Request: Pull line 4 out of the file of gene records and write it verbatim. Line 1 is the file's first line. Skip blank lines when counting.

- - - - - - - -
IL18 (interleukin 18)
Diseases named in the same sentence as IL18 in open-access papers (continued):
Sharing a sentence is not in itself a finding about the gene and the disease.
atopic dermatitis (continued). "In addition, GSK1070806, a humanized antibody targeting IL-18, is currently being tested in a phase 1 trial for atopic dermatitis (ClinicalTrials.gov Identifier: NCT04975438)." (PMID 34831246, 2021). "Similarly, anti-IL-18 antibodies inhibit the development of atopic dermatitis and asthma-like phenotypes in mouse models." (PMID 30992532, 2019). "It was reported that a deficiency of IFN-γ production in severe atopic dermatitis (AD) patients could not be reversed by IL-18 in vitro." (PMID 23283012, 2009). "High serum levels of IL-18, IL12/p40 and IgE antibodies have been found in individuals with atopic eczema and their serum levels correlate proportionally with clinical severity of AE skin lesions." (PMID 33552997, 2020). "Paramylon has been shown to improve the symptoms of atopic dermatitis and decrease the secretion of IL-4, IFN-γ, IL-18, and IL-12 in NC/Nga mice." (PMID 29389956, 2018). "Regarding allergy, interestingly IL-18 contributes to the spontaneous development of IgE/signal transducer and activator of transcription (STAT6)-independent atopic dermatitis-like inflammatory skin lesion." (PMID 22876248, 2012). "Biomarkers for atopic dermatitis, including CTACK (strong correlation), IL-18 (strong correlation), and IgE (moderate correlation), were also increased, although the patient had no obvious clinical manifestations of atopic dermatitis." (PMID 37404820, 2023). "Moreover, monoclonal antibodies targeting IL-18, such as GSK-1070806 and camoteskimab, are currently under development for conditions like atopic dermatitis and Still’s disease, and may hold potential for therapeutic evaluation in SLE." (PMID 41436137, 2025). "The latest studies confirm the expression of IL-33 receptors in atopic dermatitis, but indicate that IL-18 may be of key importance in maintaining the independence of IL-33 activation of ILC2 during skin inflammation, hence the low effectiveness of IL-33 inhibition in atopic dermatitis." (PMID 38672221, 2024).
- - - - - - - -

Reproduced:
atopic dermatitis (continued). "In addition, GSK1070806, a humanized antibody targeting IL-18, is currently being tested in a phase 1 trial for atopic dermatitis (ClinicalTrials.gov Identifier: NCT04975438)." (PMID 34831246, 2021). "Similarly, anti-IL-18 antibodies inhibit the development of atopic dermatitis and asthma-like phenotypes in mouse models." (PMID 30992532, 2019). "It was reported that a deficiency of IFN-γ production in severe atopic dermatitis (AD) patients could not be reversed by IL-18 in vitro." (PMID 23283012, 2009). "High serum levels of IL-18, IL12/p40 and IgE antibodies have been found in individuals with atopic eczema and their serum levels correlate proportionally with clinical severity of AE skin lesions." (PMID 33552997, 2020). "Paramylon has been shown to improve the symptoms of atopic dermatitis and decrease the secretion of IL-4, IFN-γ, IL-18, and IL-12 in NC/Nga mice." (PMID 29389956, 2018). "Regarding allergy, interestingly IL-18 contributes to the spontaneous development of IgE/signal transducer and activator of transcription (STAT6)-independent atopic dermatitis-like inflammatory skin lesion." (PMID 22876248, 2012). "Biomarkers for atopic dermatitis, including CTACK (strong correlation), IL-18 (strong correlation), and IgE (moderate correlation), were also increased, although the patient had no obvious clinical manifestations of atopic dermatitis." (PMID 37404820, 2023). "Moreover, monoclonal antibodies targeting IL-18, such as GSK-1070806 and camoteskimab, are currently under development for conditions like atopic dermatitis and Still’s disease, and may hold potential for therapeutic evaluation in SLE." (PMID 41436137, 2025). "The latest studies confirm the expression of IL-33 receptors in atopic dermatitis, but indicate that IL-18 may be of key importance in maintaining the independence of IL-33 activation of ILC2 during skin inflammation, hence the low effectiveness of IL-33 inhibition in atopic dermatitis." (PMID 38672221, 2024).